We think of the Oak as the nost English of trees and it was, not so long ago, of immense importance in the daily lives of our people.
When Britannia first ruled the waves it was the oak that furnished wood for her ships. Throughout the middle ages and into the modern era the oak fought the Englishman’s naval battles, carried his merchant cargoes, spanned his houses and churches, fed his swine, tanned his leather, made his furniture and provided medicine for him. Its dead wood fuelled the fires on his hearth. But today we have little memory of the debt we owe to the oak.
The oak grew in the sacred groves of the Celts and the Anglo-Saxons and to us of the Odinic faith it is still recognised as an holy tree. Its folk-name comes from Anglo-Saxon ‘ac’ and its botanical name, quercus, is derived from the Celtic ‘guer’, fine, and ‘cuez’, tree. It is closely interwoven in the history of the English nation and our love and reverence for it goes far back into those times where history fades into myth. It is pre-eminently the tree sacred to Thor, not only in England but in all the lands of Northern Europe and there is no doubt that it was seen as holy by all the Germanic peoples. It was the special tree not only in England but in Europe as a whole.
Findings in archaeological digs of Bronze Age relics have revealed coffins and artefacts of oak in burial chambers. Maximus of Tyre, writing in the second century CE, describes the Celts as worshipping the oak as a symbol of Zeus. Pliny wrote of the sacredness of the oak and of oak groves in Gaul. In the eighth century CE the christian Boniface, an Anglo-Saxon who played a leading role in spreading his religion into pagan Germany, causing the felling of the sacred Oak of Thor at Geismar, in Hesse.
To swear by Thor’s tree is to take an oath in Thor’s name, and the ancient solemn oath, ‘by oak, by ash and by thorn’, carried forward into christian times an Odinic oath disguised. So too, the pagan reverence for the oak was carried forward and like so many of our traditions was taken over by the usurping doctrines. This is shown in place-names such as Cress-age, in Shropshire, which was Christ’s Oak in the Domesday Book and no doubt Thor’s Oak in pre-christian times. There are ‘holy oaks’ on parish boundaries where at one time the gospel was read during another pagan tradition in christian dress; the ‘beating of the bounds’- at Rogationtide, a custom recently revived in several places.
Another custom of obvious pagan origin is the wearing of oak leaves or oak-apples on 29 May, Royal Oak Day, a tradition kept up until very recent times. This has been linked with the spring festival at the beginning of the month. At one time there must have been a cycle of festivals in this Merrymoon, with the Green Man of May Day, with his circlet of oak leaves be- ginning the cycle and an oak leaf festival ending it. Royal Oak Day has become associated with the legend of King Charles II being saved after the battle of Worcester by hiding in the branches of the Boscobel oak. But so many and varied local customs are attached to it that it must be a far older tradition.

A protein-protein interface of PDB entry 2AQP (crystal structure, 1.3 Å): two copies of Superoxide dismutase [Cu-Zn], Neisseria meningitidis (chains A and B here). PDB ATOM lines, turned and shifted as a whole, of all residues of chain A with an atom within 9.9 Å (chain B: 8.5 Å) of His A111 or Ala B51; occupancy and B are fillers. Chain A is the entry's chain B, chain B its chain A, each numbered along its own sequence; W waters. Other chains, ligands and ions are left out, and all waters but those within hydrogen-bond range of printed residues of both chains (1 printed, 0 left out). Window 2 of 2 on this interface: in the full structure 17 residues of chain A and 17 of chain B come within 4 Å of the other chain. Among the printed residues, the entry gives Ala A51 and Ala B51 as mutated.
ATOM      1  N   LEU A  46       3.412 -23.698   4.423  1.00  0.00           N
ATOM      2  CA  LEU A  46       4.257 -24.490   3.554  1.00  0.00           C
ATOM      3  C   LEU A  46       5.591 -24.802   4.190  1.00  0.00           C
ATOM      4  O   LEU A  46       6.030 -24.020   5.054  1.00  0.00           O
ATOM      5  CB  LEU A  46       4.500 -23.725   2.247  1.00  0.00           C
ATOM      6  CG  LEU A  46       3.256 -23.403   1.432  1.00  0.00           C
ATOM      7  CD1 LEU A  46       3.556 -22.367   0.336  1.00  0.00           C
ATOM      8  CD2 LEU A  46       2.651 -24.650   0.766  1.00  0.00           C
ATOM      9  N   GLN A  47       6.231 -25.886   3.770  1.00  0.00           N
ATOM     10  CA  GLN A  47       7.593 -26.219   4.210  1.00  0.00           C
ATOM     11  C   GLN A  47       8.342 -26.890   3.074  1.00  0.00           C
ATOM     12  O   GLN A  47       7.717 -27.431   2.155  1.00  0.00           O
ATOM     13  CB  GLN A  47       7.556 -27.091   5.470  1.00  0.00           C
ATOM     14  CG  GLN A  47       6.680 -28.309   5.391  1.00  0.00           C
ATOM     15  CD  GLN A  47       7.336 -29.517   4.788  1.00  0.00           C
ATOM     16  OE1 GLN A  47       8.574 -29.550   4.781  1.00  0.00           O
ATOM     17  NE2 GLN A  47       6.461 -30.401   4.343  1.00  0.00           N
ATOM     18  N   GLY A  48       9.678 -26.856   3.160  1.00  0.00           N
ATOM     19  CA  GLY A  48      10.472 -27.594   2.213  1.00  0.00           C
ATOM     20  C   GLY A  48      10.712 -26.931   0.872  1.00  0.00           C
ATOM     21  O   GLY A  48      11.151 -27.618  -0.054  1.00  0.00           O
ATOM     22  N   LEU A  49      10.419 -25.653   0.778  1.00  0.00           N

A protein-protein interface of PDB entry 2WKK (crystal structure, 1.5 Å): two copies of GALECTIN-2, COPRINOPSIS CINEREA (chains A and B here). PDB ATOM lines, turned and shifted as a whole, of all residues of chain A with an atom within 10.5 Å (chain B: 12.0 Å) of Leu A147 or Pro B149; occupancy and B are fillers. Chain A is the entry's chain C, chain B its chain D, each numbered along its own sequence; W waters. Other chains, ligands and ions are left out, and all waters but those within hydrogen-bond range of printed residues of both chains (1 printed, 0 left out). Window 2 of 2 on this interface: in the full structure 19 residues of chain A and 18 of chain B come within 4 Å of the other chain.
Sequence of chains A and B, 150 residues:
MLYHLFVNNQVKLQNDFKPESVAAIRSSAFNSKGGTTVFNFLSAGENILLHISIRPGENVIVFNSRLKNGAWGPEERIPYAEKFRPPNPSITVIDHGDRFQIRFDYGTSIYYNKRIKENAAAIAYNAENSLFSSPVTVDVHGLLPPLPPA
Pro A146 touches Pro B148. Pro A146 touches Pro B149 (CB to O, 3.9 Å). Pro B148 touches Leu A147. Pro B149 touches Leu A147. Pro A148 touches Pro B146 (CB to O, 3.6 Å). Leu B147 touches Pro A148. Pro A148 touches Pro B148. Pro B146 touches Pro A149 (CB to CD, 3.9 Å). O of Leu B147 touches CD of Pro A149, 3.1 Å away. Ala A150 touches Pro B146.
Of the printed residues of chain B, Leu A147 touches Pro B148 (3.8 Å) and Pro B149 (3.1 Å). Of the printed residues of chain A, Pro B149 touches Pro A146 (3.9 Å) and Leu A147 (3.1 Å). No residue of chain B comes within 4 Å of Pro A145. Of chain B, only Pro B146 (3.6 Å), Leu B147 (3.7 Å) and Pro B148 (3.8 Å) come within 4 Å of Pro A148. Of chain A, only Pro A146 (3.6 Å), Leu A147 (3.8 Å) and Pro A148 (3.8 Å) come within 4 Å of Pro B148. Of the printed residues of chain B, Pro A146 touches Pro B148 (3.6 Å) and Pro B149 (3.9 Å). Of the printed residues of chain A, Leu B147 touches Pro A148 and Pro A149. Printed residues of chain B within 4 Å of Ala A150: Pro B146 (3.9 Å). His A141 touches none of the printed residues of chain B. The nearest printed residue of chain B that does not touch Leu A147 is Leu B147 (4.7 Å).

The wood of the oak tree, especially the ‘heart of oak’, is immensely durable and, except by fire, almost indestructible. Oak logs have been dug from peat bogs after being buried for thousands of years, still in a usable condition. At one time England was covered by great oak forests and in Anglo-Saxon times they were protected by law. Herds of swine were fattened on the acorn mast and fines were im1xsed on anyone injuring an oak tree. Our ancestors resorted to the oak for its medicinalacorn virtues and used the bark, the roots, the fruit and the leaves. We, however, must conserve the few oak forests we have left and, for herbal remedies, use only the fruit and the leaves. Acorns can be ground and seeped in wine or water to make a powerful antiseptic. In an emergency the leaves can be crushed until pulpy and applied directly to wounds. A decoction of leaves (a pint of water to one half ounce dried – or a quarter ounce fresh – leaves, boiled together; give a tablespoon every three hours) can be used to quell a difficult fever. It is also a useful gargle for colds and sore throats.
The oak is an immensely long-lived tree. It can live for two millennia and grow to a girth exceeding sixty feet around. Oaks are not mature until they reach an age of nearly a hundred years.
There are few oak forests left. The slow development of their wood, which does not reach perfection until maturity, has made this fast-paced, greed-dominated era reject it as timber despite its superlative qualities. It is a tree of the past and a symbol of our past greatness.
Yet, as we walk beneath the boughs of this tree we can feel the power in it and we know that each acorn it produces can grow to become a mighty oak in its turn. We see the acorn as a symbol too – a small thing holding life and power within it.
The renewal of our old religion may seem of small consequence in the modern world yet it holds within it, like the seed of the oak, a latent power, a power that can generate our people.